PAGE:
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Q&A: Owen Gregory, Ford

By / 3 years ago / Interview / No Comments

Owen Gregory, appointed director of fleet operations at Ford in 2016, on new opportunities and the advantages of turning long-standing relationships into partnerships.


Owen Gregory, director of fleet operations, Ford.

What were your priorities with the new role?

My priority has been listening. I’ve kicked off a full strategic review of fleet operations. It’s been a couple of years since it was last done, and I think it’s helpful to do on a regular basis. It enables you to look back at what the world looked like then, the changes we made, what worked and what did we learn, and to take a fresh-eyes look at how the market is changing and whether we need to rethink some of our approaches.

we’ll soon have a clear view of where we think we’re strong, where we can improve, where some of the market opportunities are and some of the changes that might be challenges for us. Plus, that process is helpful for me in terms of getting up to speed with the key challenges my team are working through at the moment.

What are they telling you?

There is a bit of an ebb and flow in terms of how our larger corporate customers are looking at managing their fleet. So not only is it working with our customers and those providing funding and contract hire, but also fleet management solutions along with our dealers. It’s about how we best bring all those stakeholders together so the customer gets what they need.

When you dig down, those relationships where we’re strongest are where we understand the customer the best and we’ve gone beyond a supplier-customer relationship to a true partnership. We’re able to help them find solutions they might not have thought of, or we might have new product in the pipeline which can help their business, and vice versa. Some of our customers work with our engineers to give real-world feedback on usage and that’s used to refine and develop the vehicles. When we get to that point where it’s a symbiotic relationship, that’s where it’s adding value.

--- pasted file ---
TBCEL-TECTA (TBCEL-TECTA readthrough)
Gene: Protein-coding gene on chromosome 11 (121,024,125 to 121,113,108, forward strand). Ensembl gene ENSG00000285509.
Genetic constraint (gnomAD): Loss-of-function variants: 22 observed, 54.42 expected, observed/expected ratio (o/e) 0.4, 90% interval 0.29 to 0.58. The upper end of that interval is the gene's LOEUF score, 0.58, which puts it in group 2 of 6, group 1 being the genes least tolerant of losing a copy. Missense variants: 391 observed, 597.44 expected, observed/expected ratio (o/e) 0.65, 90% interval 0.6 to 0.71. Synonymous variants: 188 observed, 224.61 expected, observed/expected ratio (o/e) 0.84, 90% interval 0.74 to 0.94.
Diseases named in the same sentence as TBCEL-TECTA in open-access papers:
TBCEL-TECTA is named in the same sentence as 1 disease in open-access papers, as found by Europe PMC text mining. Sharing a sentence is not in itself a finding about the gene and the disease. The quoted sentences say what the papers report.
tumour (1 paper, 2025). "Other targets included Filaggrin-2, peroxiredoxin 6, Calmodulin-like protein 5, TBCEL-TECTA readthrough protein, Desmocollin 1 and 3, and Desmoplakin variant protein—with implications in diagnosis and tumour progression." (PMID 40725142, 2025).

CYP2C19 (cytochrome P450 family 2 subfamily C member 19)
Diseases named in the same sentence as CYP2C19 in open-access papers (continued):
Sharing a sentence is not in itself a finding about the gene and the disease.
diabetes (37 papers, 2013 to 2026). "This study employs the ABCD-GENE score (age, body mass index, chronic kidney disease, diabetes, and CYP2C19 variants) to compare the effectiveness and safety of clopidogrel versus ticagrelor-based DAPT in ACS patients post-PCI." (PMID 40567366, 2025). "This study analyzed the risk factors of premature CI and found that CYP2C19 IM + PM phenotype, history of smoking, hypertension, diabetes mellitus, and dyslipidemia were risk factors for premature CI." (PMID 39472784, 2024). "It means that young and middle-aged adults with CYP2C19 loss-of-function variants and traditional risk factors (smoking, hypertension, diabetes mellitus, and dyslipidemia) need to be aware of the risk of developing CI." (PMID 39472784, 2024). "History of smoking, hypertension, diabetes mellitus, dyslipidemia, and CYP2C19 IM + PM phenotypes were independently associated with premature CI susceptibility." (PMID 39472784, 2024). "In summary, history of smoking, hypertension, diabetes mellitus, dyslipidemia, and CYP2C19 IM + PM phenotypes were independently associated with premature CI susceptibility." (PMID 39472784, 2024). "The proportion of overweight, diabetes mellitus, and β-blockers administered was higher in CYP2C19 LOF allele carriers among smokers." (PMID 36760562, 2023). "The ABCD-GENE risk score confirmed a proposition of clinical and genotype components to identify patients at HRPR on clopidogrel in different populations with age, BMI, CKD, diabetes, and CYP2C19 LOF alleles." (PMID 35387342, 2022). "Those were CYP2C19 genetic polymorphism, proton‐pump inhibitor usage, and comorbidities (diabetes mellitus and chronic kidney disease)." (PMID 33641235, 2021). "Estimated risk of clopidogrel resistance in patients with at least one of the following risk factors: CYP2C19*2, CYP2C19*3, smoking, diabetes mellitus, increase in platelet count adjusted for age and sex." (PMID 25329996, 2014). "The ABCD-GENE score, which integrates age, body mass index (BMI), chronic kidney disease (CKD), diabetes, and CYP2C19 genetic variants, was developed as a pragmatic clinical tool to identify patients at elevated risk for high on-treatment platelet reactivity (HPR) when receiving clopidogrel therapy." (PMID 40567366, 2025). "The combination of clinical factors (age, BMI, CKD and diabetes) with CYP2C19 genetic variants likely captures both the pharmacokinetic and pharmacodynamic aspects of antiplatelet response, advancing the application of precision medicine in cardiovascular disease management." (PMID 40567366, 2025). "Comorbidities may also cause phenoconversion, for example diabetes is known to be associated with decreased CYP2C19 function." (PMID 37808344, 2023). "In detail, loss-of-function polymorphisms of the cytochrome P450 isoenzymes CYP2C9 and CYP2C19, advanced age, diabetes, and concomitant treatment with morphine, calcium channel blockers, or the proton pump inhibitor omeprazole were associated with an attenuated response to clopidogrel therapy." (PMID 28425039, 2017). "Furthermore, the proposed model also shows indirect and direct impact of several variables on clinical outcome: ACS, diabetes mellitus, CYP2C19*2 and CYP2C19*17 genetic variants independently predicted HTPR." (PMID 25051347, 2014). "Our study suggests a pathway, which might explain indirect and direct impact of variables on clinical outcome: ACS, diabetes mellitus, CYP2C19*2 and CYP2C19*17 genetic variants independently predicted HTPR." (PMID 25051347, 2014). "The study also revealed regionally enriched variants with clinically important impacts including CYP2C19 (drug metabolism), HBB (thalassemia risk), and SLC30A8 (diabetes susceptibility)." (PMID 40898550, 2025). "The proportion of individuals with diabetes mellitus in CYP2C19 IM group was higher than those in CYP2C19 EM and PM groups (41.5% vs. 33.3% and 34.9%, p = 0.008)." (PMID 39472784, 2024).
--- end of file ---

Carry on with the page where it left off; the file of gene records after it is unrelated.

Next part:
That’s where I’d like to be with all our customers, and that’s what our team is focused on achieving.

On the contract hire side, that’s been the most dynamic over the past few years and I think that’s one area where we’ve got some real opportunities. We’ve got some great relationships with partners in that channel, but one of the things we will be thinking about is whether we are going to market with the right products to really make use of that channel.

Which products do you see helping most?

I think in that contract hire space, where people have much more freedom of choice, ST Line can be very strong, and, for the same reasons, SUVs. It’s that blend of attractive product, desirable in the marketplace, and increasingly with affordable engines. We think SUVs, and Edge, will be a really interesting and additional opportunity than we’ve not had in the past.

Have attitudes changed since ‘dieselgate’?

There are a couple of points we’re getting asked about. One is we’re being asked about how we do business – we are recognised globally with the Ethisphere survey, and we’re the only automotive brand in that. The other is electrification – we are talking to more customers about the Mondeo Hybrid than I think we probably otherwise would.

As a company our intent is to be a leader in electrification – we’ll be investing $4.5bn (£3.6bn) and there are 13 new electrified vehicles that we’re working on so it’s absolutely part of how we see the marketplace developing. Our intention is to be there with the right product at the right time, when several factors come together to drive meaningful levels of customer demand. That’ll be around incentives, infrastructure and the right product at the right price.

Looking across Europe, the only places where we’ve seen volume shift out of conventional powertrains is where there’s attractive government incentive to do so. Full EV in Norway, PHEV in the Netherlands, CNG in Italy – those are examples of where incentives exist. Customers haven’t picked that technology on its own merits, there’s been reasons to do so.

We’re very lucky in the UK in that the government publishes its thoughts on company car tax, which enables us to plan.. We’ll be interested in that discussion from 2020 and beyond as we transition towards an ever-lower CO2 footprint target.

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Natalie Middleton

Natalie has worked as a fleet journalist for 16 years, previously as assistant editor on the former Company Car magazine before joining Fleet World in 2006. Prior to this, she worked on a range of B2B titles, including Insurance Age and Insurance Day. As Business Editor, Natalie ensures the group websites and newsletters are updated with the latest news.